The Henry Ford, a National Historic Landmark, (also known as the Henry Ford Museum and Greenfield Village, and more formally as the Edison Institute), in the Metro Detroit suburb of Dearborn, Michigan, USA, is the nation's "largest indoor-outdoor history museum" complex. Named for its founder, the noted automobile industrialist Henry Ford, and based on his desire to preserve items of historical significance and portray the Industrial Revolution, the property houses a vast array of famous homes, machinery, exhibits, and Americana. The collection contains many rare exhibits including John F. Kennedy's presidential limousine, Abraham Lincoln's chair from Ford's Theater, Thomas Edison's laboratory, the Wright Brothers' bicycle shop, and the Rosa Parks bus.
Henry Ford said of his museum:
I am collecting the history of our people as written into things their hands made and used.... When we are through, we shall have reproduced American life as lived, and that, I think, is the best way of preserving at least a part of our history and tradition...
The Edison Institute was dedicated by President Herbert Hoover to Ford's longtime friend Thomas Edison on October 21, 1929 – the 50th anniversary of the invention of the incandescent light bulb. Of the 260 people in attendance, some of the more famous were Marie Curie, George Eastman, John D. Rockefeller, Will Rogers, and Orville Wright. The dedication was carried on radio with listeners encouraged to turn off their electric lights until the switch was flipped at the Museum.
The Edison Institute was originally composed of the Henry Ford Museum, Greenfield Village, and the Greenfield Village Schools (an experimental learning facility). Initially, Greenfield Village and the Henry Ford Museum were owned by the Ford Motor Company which cooperates with the Henry Ford to provide the Ford Rouge Factory Tour and is a sponsor of the school. The Henry Ford is sited between the Ford Dearborn test track and several Ford engineering buildings with which it shares the same style gates and brick fences.
Henry Ford Museum began as Henry Ford's personal collection of historic objects, which he began collecting as far back as 1906. Today, the 12 acre (49,000 m²) site is primarily a collection of antique machinery, pop culture items, automobiles, locomotives, aircraft, and other items:
Greenfield Village is considered the largest outdoor museum in America. Patrons enter at the gate, passing by the Josephine Ford Memorial Fountain and Benson Ford Research Center. Nearly one hundred historical buildings were moved to the property from their original locations and arranged in a "village" setting. The museum's intent is to show how Americans lived and worked since the founding of the country. The Village includes buildings from the 17th century to the present, many of which are staffed by costumed interpreters who conduct period tasks like farming, sewing and cooking. A collection of craft buildings such as pottery, glass-blowing, and tin shops provide demonstrations while producing materials used in the Village and for sale. Greenfield Village has 240 acres (970,000 m²) of land of which only 90 acres (360,000 m²) are used for the attraction, the rest being forest, river and extra pasture for the sheep and horses.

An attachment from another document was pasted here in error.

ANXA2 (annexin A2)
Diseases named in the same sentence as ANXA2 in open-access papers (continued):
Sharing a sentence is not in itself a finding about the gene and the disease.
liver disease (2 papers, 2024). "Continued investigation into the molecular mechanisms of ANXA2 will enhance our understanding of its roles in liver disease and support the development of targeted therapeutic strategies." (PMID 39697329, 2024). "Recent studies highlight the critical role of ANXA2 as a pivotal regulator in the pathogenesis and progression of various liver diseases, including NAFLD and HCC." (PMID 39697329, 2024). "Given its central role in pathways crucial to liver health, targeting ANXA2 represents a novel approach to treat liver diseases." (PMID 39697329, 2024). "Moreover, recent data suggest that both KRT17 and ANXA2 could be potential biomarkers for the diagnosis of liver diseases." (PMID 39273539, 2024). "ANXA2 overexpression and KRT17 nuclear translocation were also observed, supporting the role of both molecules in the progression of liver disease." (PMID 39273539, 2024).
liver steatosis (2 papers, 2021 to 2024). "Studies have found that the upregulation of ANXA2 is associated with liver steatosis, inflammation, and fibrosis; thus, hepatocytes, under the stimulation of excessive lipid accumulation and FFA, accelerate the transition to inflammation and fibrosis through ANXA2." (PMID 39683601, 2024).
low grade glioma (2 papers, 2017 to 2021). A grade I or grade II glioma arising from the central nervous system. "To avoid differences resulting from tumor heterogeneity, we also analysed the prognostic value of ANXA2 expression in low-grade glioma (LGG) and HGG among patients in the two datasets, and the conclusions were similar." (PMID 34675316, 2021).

The transportation system provides rides by horse-drawn omnibus, steam locomotive, a 1931 Model AA bus (one of about 15 left known to exist), and authentic Ford Model Ts. Steam locomotives in operation include the Torch Lake, an 1873 0-6-4 Mason Bogie which is one of the oldest operating steam locomotives in the U.S., and the Edison, a Baldwin 4-4-0.
Some of the most notable homes and buildings include:
Each year the Village celebrates the Memorial Day weekend with its Civil War Remembrance. This event features several hundred Civil War Reenactors who are invited to camp in the Village over the weekend. Attractions include infantry, cavalry, and artillery demonstrations, as well as a reenactor's ball, and special memorial events to commemorate the sacrifices of United States Military Veterans.
Motor Muster is one of two car shows that takes place annually in Greenfield Village. Motor Muster is traditionally held on Fathers Day weekend. This event currently features cars built from 1934–1977, and features between 500-700 cars. Special attractions include car judging, pass in review.
Salute to America
For four nights around the Fourth of July, the Detroit Symphony Orchestra performs a patriotic concert on Walnut Grove in the Village. Attendance ranges from 5000–9500 per evening.
Ragtime Street Fair
This event was innaugurated in 2007 and is slated to return in 2008. The Street Fair features several live performers along with recorded music from the Ragtime era (ca. 1900-1917). Dancing lessons are provided free of charge at this event.
Old Car Festival
Features cars from 1890–1933 and is the event from which Motor Muster was spun off. Old Car Festival has been held on the first weekend after Labor Day since 1955. This event features 500-700 cars. Special events include car judging, pass in review, gaslight tour (Saturday night only), and car races on Walnut Grove.
During the summer, there is a daytime Discovery Camp for children in grades 2-8. Children participate in apprenticeships, canoeing and glass blowing depending on their age.